• What do you want more: compliments or a strong piece of writing?

Is it your first draft?

If you answered yes, then there are two ways of approaching this stage of your writing process. Either you want fresh eyes on your vulnerable piece of writing or you want time to rework some weaker areas in your story.

In marketing, it’s always nice having a new person join a project. Because everyone has stared at it to long, a new pair of eyes can see things or spot errors that everyone else would miss.

You’ve probably spent weeks—nah, months!— scrutinizing over the details of your writing. And you’ll know when it’s time to share your writing because you’re eager to shift your focus on the big picture of your story.

This is what your inner editor does to your writing

Now your reader can provide pointers to help shape the overarching storyline. Your reader can help you decide early on if revising this story is worth your energy or if it should be tabled, even just for now.

But maybe you write like me. If an idea surfaces during the first draft stage of writing a story that will strengthen my story, I jot a note down and continue writing until I reach the end. That way, I have actionable steps that I want to conquer for the first round of revising.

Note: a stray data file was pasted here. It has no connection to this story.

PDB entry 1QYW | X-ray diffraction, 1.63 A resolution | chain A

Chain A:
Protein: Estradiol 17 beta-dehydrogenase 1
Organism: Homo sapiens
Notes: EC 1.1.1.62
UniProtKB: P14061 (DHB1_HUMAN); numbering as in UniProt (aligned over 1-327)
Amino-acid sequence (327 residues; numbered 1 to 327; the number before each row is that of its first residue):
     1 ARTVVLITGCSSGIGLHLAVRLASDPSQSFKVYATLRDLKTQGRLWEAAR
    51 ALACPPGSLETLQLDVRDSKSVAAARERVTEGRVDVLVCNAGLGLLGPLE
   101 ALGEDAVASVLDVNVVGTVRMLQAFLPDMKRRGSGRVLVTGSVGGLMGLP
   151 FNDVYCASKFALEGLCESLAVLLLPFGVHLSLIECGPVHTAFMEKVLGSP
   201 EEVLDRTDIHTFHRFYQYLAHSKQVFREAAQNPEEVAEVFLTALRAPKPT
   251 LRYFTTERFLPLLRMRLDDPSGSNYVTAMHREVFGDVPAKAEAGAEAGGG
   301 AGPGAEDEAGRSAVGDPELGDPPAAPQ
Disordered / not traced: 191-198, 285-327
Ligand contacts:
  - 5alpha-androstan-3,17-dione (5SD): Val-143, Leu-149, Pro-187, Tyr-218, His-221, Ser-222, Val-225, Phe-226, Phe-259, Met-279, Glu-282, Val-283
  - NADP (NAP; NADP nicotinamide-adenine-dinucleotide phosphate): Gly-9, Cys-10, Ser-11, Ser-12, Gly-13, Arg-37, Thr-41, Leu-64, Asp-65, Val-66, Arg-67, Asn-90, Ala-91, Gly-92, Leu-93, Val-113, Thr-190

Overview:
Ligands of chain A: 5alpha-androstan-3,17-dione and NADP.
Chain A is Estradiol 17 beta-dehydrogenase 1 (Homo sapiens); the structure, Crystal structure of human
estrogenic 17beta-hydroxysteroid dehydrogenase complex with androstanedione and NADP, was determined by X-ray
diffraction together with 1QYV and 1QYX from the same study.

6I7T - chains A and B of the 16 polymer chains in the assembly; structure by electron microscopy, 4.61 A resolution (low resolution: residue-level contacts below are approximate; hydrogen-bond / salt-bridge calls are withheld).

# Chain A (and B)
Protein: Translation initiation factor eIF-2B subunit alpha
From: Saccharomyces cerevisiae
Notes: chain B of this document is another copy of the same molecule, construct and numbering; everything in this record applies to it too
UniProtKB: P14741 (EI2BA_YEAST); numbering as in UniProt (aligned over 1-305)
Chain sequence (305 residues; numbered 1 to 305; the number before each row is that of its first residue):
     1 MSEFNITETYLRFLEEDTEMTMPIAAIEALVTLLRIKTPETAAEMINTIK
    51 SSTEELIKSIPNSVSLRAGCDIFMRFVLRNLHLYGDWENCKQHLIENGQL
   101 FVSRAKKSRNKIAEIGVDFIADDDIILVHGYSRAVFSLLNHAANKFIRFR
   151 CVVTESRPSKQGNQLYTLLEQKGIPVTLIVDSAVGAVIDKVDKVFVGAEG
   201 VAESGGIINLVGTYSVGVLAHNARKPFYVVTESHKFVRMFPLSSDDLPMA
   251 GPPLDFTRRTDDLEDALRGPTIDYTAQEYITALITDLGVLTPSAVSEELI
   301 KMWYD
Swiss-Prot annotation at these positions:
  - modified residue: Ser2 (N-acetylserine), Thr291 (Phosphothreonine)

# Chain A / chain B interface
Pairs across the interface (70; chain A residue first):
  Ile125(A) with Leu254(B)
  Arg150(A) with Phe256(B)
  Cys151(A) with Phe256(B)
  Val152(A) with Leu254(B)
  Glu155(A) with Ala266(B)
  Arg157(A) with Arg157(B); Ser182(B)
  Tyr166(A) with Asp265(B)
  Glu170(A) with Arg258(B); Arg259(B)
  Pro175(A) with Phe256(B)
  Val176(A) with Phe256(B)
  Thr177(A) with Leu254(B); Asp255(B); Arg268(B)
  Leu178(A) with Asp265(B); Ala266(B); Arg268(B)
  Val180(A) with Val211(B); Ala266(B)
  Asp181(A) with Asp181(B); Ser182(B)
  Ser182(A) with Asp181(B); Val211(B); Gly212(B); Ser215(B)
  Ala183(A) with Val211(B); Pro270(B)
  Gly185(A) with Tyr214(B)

Until I have implemented these changes, I know I’m not ready to share my writing. And that’s also okay. You simply want your writing to have the best fighting chance before it falls under critical eyes.

Are there major gaps in the plot?

If your story is stuck, you probably desperate for help. That is, if you’re still invested in the story.

5 Steps to Plotting Out Character Development via KLWightman.com

When you share your writing during this phase, structure the conversation as a brainstorm session. Ask the reader review what you’ve written so far, then discuss where it can go from here. Find a room with a whiteboard or pull out a blank sheet of paper so that you can map the entire journey from start to finish.